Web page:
Thursday's New York Times features a story about a Kansas couple, Joe and Mary Thompson, who agreed to adopt a girl named Emily before she was born and without knowing that she suffered from an illness called spina bifida. Then the very same year they took her in, their business went under, leaving them unemployed for a spell. They got new jobs, eventually, but the quirk of timing meant that when it came time to obtain a new family insurance policy, their daughter was uninsurable. She had a "pre-existing condition," you see, that made it inevitable that her health-care costs would be above average. Nobody wants to sell an insurance policy to someone under those circumstances, so she had to go uninsured.
Just another story about the perverse way American health care is financed. If you're old, you're taken care of by Medicare. If you're very poor, you're taken care of by Medicaid. If you're middle class, however, you're stuck with a system that works great—unless you get sick or lose your job. It's a system that makes a joke of the idea of insurance, which is precisely that it's supposed to come rescue people who suffer bad luck.
But not any more.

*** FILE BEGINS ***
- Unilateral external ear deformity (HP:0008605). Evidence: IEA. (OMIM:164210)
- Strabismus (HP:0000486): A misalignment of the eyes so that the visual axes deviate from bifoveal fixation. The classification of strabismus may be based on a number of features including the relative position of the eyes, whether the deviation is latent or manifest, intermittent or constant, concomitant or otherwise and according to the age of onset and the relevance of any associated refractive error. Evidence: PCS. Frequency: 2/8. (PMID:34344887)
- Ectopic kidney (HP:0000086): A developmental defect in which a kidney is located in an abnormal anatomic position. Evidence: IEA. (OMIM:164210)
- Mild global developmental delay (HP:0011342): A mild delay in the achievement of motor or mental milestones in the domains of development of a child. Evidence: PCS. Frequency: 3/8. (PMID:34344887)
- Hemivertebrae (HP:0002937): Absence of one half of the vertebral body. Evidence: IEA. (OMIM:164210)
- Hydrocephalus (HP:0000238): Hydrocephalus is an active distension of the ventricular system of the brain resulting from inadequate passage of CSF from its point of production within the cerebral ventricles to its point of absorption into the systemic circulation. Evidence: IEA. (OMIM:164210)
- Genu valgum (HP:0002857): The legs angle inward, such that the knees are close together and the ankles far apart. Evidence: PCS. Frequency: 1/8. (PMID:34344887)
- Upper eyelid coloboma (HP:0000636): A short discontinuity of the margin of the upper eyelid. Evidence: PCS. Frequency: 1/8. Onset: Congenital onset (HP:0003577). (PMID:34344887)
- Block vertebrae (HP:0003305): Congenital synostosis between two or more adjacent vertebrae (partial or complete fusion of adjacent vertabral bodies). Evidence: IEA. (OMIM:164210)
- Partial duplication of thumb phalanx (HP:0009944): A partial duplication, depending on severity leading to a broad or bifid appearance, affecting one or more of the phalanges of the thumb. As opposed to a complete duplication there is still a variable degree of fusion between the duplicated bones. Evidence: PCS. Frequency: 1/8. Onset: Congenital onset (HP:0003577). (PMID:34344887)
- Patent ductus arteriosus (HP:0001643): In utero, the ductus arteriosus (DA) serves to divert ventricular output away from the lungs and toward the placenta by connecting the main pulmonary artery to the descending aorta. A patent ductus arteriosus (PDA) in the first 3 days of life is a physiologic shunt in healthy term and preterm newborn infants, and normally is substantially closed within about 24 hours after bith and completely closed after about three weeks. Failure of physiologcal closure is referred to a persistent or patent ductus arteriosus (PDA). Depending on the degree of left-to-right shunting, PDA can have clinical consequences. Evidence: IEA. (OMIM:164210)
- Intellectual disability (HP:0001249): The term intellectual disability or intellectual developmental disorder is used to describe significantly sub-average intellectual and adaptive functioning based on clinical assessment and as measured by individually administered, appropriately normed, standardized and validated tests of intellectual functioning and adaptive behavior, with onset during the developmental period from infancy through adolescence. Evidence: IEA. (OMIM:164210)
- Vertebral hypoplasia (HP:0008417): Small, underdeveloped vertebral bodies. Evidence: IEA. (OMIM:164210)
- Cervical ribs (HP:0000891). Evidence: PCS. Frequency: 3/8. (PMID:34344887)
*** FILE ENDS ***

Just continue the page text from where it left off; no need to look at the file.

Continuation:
Many provisions of the Patient Protection and Affordable Care Act of 2009 won't be implemented until 2014, but much of the low-hanging fruit started Thursday. One such juicy apple is that insurers will no longer be allowed to deny coverage to children on the basis of pre-existing conditions. That means Emily will be covered, as will the Thompson family's son Andrew, who's been diagnosed with Attention Deficit Hyperactive Disorder. It's true that covering Emily will mean slightly higher costs for everyone whose kids don't get sick. But this is how insurance is supposed to work. Small payments by the healthy majority allow the sick minority to avoid financial calamity. That saves lives, keeps families together, and gives peace of mind to everyone.
And as Joe Biden memorably observed on the day the bill was signed into law, it's a big fucking deal.
There's a lot to complain about with regard to the Obama administration's record. And the Affordable Care Act has shortcomings. Most of those shortcomings are due to the obstructionism of congressional Republicans and the shortsightedness of "moderate" congressional Democrats, but it's not wrong to say that the administration's approach to the issue did not achieve a standard of pristine flawlessness. But then again, nobody's perfect. Fundamentally, this week we are beginning a process of ending a series of monstrous social injustices driven by a completely irrational approach to a critical issue. This week we're also watching the unveiling of a new Republican "Pledge to America" that promises to repeal the ACA, kick Emily off her health insurance, and speed the unraveling of the current system so as to ensure more uninsurable Emilys in the future.
And perversely, nobody on the left seems to know or care.